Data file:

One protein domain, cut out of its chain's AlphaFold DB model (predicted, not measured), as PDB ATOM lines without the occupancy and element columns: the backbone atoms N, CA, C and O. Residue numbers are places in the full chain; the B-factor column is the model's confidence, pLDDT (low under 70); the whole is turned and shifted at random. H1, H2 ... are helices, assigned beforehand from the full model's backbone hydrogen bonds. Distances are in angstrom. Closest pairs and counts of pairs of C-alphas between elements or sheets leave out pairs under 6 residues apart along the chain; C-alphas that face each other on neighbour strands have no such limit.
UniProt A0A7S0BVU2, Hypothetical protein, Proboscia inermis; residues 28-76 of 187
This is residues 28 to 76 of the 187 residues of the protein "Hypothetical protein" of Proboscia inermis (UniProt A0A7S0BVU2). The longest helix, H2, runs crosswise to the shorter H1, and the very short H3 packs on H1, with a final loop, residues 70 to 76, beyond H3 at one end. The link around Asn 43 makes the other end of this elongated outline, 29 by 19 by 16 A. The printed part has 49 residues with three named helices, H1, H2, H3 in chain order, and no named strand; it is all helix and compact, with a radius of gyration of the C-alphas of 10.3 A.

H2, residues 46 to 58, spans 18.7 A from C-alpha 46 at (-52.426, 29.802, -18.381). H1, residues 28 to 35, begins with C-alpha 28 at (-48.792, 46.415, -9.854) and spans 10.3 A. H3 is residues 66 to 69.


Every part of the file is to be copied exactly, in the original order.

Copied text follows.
One protein domain, cut out of its chain's AlphaFold DB model (predicted, not measured), as PDB ATOM lines without the occupancy and element columns: the backbone atoms N, CA, C and O. Residue numbers are places in the full chain; the B-factor column is the model's confidence, pLDDT (low under 70); the whole is turned and shifted at random. H1, H2 ... are helices, assigned beforehand from the full model's backbone hydrogen bonds. Distances are in angstrom. Closest pairs and counts of pairs of C-alphas between elements or sheets leave out pairs under 6 residues apart along the chain; C-alphas that face each other on neighbour strands have no such limit.
UniProt A0A7S0BVU2, Hypothetical protein, Proboscia inermis; residues 28-76 of 187
This is residues 28 to 76 of the 187 residues of the protein "Hypothetical protein" of Proboscia inermis (UniProt A0A7S0BVU2). The longest helix, H2, runs crosswise to the shorter H1, and the very short H3 packs on H1, with a final loop, residues 70 to 76, beyond H3 at one end. The link around Asn 43 makes the other end of this elongated outline, 29 by 19 by 16 A. The printed part has 49 residues with three named helices, H1, H2, H3 in chain order, and no named strand; it is all helix and compact, with a radius of gyration of the C-alphas of 10.3 A.

H2, residues 46 to 58, spans 18.7 A from C-alpha 46 at (-52.426, 29.802, -18.381). H1, residues 28 to 35, begins with C-alpha 28 at (-48.792, 46.415, -9.854) and spans 10.3 A. H3 is residues 66 to 69.